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ity, but by a claim in the way of justice. He now pleads that his people may be put in full possession of all the blessings which were purchased for them by his bloody death. We find him pleading to this purpose immediately before his passion, John xvii. 24. forecited. He minds the Father as it were of the covenant that was between them both, of his performing the condition required on his part, and so claims the performance of God's promise as a debt due to his meritorious obedience even unto death. He hath made his soul an offering for sin ;' and therefore pleads that he may see his seed, prolong his days,' and that 'the pleasure of the Lord may prosper in his hands,' Isa. liii. 10, 11.

. 4thly, In his presenting his people's prayers and petitions unto God and pleading that they may be accepted and granted for his sake. Their prayers and religious performances are both impure

. and imperfect; but his precious merit, applied by his powerful intercession, purifies and perfects them. This skilful Advocate puts them into form and language suited to the methods of the court of heaven, and by his great interest there procures them a speedy hearing. This was excellently typified by the high priest's going in before the Lord with the blood of the sacrifice, and his hands full of incense. After he had offered the sacrifice, without, he was to take his hands full of those aromatic drugs of which the incense was composed, without the vail, and put them in a censer of gold full of fire, and cover the mercy-seat with the fumes of it. This was a figure of Christ's intercession and offering up his people's sacrifices to God. IIe is the alone altar upon which our sacrifices must ascend before the Lord with a grateful fume: the incense of his merit must be added to our prayers, to make them ascend before the mercy-seat as a sacrifice of a sweet-smelling savour. Hence he is represented, Rev. viii. 3, as an angel standing at the golden altar which was before the throne, with a golden censer in his hand, offering up the prayers of all the saints, perfuming them with the incense that was given him. By the much incense mentioned here, we are to understand the mighty quantity of merit and the great power of his intercession, which was a sweet savour to all his people's sacrifices, and renders them acceptable to God.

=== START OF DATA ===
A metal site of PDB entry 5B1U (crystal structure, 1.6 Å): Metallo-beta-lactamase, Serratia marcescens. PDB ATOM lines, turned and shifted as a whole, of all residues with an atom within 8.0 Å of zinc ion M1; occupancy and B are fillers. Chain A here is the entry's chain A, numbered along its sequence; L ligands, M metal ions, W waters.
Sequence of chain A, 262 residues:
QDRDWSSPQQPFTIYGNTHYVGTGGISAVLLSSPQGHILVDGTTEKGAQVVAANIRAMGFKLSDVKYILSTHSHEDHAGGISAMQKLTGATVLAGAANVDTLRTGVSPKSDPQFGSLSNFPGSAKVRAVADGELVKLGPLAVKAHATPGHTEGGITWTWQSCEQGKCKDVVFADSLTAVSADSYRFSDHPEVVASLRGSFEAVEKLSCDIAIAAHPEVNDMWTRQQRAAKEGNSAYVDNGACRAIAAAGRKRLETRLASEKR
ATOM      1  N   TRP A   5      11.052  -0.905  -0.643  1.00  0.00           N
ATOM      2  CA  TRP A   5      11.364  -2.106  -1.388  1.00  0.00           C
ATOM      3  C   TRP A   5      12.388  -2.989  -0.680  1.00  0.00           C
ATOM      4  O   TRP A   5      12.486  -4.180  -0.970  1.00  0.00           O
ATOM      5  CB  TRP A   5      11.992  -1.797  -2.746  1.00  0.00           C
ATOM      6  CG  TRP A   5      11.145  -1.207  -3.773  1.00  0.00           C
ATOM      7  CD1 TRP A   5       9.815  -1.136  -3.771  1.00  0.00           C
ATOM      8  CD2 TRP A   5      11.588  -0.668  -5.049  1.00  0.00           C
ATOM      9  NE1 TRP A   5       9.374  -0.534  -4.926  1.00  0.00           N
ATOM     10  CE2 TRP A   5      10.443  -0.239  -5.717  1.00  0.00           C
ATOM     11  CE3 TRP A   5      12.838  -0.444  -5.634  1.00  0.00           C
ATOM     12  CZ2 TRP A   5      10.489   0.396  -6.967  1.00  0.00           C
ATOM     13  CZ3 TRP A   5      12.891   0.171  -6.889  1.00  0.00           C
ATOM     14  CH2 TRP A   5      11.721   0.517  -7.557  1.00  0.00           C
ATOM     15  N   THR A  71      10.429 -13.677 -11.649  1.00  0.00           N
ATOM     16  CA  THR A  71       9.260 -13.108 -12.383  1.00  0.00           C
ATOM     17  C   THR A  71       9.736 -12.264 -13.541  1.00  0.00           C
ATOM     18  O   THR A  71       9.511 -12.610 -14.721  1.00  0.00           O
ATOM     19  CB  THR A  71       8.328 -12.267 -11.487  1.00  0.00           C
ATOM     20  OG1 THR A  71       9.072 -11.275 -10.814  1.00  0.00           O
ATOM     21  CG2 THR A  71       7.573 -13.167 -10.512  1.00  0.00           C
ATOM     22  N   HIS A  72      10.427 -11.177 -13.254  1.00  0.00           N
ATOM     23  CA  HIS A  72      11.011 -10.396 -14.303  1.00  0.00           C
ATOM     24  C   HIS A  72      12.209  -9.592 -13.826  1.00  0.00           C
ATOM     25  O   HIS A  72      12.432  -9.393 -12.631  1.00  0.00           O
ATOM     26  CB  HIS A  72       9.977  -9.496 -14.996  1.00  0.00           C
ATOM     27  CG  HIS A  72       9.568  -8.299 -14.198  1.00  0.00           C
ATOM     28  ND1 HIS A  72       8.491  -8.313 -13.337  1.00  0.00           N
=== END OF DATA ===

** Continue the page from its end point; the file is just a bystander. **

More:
5thly, In his answering all the bills of indictment which are brought in against them. Many times a believer is brought in as an arraigned criminal before the divine tribunal, where Satan appears as the accuser, brings in the charge of sin, pleads the righteousness of the law, solicits for judgment upon his accusations, and for the execution of the curse due to the crime. The justice of God calls for vengeance, and conscience thunders out nothing but hell


and wrath. Now, while the believer is in these dismal circumstances, Christ steps in and answers the charge. He pleads the efficacy of his merit against the greatness of the believing sinner's crimes, and his satisfaction to justice by the death of the cross against all the demands and challenges of the law. And thus the sentence of condemnation due unto the sinner for his sin is averted, and a sentence of absolution is pronounced, upon the merit and plea of this powerful Intercessor. Hence we find the apostle glorying in this, Rom. viii. 33, 34. · Who shall lay any thing to the charge of God's elect? It is God that justifieth : who is he that condemneth? It is Christ that died, yea rather, that is risen again, who is even at the right hand of God, who also maketh intercession for us.' Satan may accuse believers ; but Christ can soon silence him. Thus, when Joshua the high priest stood before the Lord in filthy garments, Satan stood at his right hand to accuse him; but the angel, namely, the angel of the covenant, Jesus Christ, interposed, saying, 'The Lord rebuke thee, 0 Satan,' Zech. iii. 1, 2. Though their garments be filthy, yet Christ can take them away, and clothe them with change of raiment. Though Satan be always ready to resist them, yet Christ stands always at the right-hand of God in heaven, to plead for them, and silence Satan.

Thirdly, I shall shew some of the grounds or reasons of our High Priest's intercession.